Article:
Joseph Das carries Sarita in his arms while Guria playfully pinches her cheek
At Ashabari the destitute find a home and hope
Subir Roy, Kolkata
Sarita is around three, sweet-looking and healthy. But she was not so when she and her mother, Guria, first came in. She was so emaciated she could hardly walk, her legs bent as if she had polio. Guria is a Muslim from Pilkhana, a large slum in Howrah across the Ganga from Kolkata. A Hindu man from Moradabad in UP had taken her along and there they lived as man and wife.
Then one day the man told her, let’s go live where I work and there you can cook. He put mother and child in the ladies compartment of a train to take them to his workplace and that was the last they saw of him. When Guria got down at Howrah station she had nowhere to go as she did not know her home address or the way to it. Mother and child somehow survived on the city streets until another woman, a former inmate of Ashabari who used to come for free medicines, brought the two there.
Guria giggles like a girl well below her age and is mentally challenged, though with time and treatment has grown better. Seeing the mother’s condition, Joseph Das and his wife have moved the little girl out of the general women’s ward to their own home and there she lives like a granddaughter of the couple. Sarita is clearly very attached to Das and does not seem to have enough of cuddling, perhaps out of an ingrained sense of insecurity.
Manju D’Souza’s story is far different from Guria’s. We catch a glimpse of her sitting at a window in the women’s ward of Ashabari, a dignified greying woman with glasses. It seems she and her son didn’t know where to go after her husband died and ended up with the Missionaries of Charity founded by Mother Teresa. But as the Missionaries won’t accept a person with money (she has a bit), Manju and her son are in Das’ care at Ashabari. As we move on Das tells us that both mother and son are mentally challenged.
Both Guria, who giggles, and Manju, who keeps staring stonily, look mentally challenged. Anup Mahato in the men’s ward is totally different. He looks and is a hundred percent normal, speaks clear English, and has been at Ashabari for over a decade. He is of great help to Das as he drives well and stands by to drive the home’s ambulance when the regular driver is absent. He says he was in the army and his son lives in the US. There seems absolutely nothing wrong with him but for the fact that he is an alcoholic, confides Das, quickly running through whatever money he comes by.
Joseph Das, 67, is the founder and spirit behind Ashabari, Calcutta Home of Hope. He started it nearly two decades ago, in 2000 on Gandhi Jayanti (October 2), to take care of dying destitutes. Over time it has been found that those who are lucky enough to recover from an acute physical condition are often left mentally challenged, needing clinical attention. Thus, Ashabari now also looks after the mentally challenged. There is also an active effort to locate the families of those who have recovered in both mind and body, so that they can be reunited with their families.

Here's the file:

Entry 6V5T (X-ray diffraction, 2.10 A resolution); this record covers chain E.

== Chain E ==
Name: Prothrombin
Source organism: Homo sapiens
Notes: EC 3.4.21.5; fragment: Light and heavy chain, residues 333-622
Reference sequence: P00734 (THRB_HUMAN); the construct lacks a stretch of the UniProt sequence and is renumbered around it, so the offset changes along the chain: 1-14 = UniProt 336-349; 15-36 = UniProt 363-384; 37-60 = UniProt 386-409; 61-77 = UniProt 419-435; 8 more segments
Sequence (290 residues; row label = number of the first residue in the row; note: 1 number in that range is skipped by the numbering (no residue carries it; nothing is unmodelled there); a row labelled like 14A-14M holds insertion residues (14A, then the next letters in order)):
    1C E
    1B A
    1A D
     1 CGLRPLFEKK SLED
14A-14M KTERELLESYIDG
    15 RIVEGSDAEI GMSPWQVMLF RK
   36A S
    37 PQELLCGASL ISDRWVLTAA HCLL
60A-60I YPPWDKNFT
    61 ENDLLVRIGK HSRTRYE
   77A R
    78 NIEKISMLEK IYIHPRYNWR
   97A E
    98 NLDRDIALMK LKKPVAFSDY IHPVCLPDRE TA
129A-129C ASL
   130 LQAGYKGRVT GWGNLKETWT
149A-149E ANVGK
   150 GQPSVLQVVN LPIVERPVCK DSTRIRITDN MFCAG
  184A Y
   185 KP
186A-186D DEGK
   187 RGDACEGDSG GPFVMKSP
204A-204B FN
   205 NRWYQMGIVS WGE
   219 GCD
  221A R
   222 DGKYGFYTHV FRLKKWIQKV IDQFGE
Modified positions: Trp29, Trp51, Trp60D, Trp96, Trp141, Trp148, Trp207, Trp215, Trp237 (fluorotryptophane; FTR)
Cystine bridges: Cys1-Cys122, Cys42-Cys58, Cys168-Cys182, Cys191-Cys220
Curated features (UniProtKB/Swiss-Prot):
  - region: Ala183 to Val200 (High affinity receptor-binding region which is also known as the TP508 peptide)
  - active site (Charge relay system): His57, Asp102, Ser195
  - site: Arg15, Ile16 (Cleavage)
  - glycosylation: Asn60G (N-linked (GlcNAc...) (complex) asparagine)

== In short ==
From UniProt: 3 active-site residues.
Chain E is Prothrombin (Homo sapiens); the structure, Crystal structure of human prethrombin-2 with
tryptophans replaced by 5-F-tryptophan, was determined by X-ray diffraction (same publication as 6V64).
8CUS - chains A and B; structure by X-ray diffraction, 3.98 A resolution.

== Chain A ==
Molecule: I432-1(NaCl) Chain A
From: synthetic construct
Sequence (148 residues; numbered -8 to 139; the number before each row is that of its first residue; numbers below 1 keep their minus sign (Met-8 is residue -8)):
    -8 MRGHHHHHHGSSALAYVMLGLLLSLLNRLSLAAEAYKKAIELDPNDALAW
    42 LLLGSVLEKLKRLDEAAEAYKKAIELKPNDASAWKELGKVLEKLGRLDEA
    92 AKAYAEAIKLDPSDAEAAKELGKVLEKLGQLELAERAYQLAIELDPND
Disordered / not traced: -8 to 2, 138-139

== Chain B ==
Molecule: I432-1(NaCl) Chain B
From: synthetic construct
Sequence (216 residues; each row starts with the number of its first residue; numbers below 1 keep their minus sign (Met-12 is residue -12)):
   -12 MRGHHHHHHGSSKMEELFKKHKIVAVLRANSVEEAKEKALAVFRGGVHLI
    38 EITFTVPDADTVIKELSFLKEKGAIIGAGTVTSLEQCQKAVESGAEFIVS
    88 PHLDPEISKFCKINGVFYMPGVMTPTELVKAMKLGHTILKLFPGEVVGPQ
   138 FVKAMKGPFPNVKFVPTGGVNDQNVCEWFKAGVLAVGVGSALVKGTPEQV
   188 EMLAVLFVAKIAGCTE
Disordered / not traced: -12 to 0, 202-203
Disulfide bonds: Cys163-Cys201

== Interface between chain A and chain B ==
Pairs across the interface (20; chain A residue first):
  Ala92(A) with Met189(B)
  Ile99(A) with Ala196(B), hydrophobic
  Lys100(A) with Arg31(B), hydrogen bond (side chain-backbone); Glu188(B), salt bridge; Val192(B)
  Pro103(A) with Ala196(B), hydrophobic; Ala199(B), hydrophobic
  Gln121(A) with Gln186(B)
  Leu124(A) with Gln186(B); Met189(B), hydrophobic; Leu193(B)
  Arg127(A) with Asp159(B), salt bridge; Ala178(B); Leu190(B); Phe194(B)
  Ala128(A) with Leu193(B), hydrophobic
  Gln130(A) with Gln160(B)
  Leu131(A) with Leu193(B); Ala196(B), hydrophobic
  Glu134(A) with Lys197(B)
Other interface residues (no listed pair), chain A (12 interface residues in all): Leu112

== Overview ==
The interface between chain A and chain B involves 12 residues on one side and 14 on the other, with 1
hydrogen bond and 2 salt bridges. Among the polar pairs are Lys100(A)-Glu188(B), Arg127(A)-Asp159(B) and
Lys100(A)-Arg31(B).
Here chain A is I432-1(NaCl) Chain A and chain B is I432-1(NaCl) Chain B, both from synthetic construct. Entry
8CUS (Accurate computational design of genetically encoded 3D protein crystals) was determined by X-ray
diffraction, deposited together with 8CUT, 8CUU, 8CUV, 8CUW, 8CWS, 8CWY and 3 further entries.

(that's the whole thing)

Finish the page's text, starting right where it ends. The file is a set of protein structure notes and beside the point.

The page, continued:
WITH MOTHER TERESA
Das, a Malayali, first served for 12 years as a member of the Missionaries of Charity Brothers (also founded by Mother Teresa), setting up homes for destitutes all over the country. He worked very closely with Mother in a senior position (he looked after the transport operations of the Missionaries) until he left the organisation shortly before Mother passed away in 1998 and set up Ashabari in 1999. He is married to Lilly Joseph, a nurse by profession, who is Das’s partner in Ashabari. They have an 18-year-old daughter now pursuing her undergraduate studies.
Ashabari is registered as an NGO and runs on philanthropy. The number of inmates at its centre on the outskirts of Kolkata in Amtala, South 24-Parganas district, varies. When we first spoke to Das he said, “Till yesterday there were 120 inmates, but two passed away today and so there are now 118. Actual capacity is around 60-90 but most often there are around 120. Earlier I picked up destitutes from Howrah and Sealdah stations and also Kolkata’s streets. Now I do not go around looking for inmates but take them in when I find them. Most of the present inmates are from around 10 km.” Destitutes are sometimes handed over by the police, in critical condition. Then the caring touch is applied, curative or palliative.
Interestingly, Ashabari began as an outdoor medical clinic before offering a home for the truly left behind. When the home was being constructed, Das recalls, “I found the local people needed a lot of medical care and so passed on to them some unused medicines given by friends. Word spread and soon a weekly clinic, serving around 500 at its peak, got going.” Though public healthcare delivery in the area has improved, the clinic still serves around 100 a week.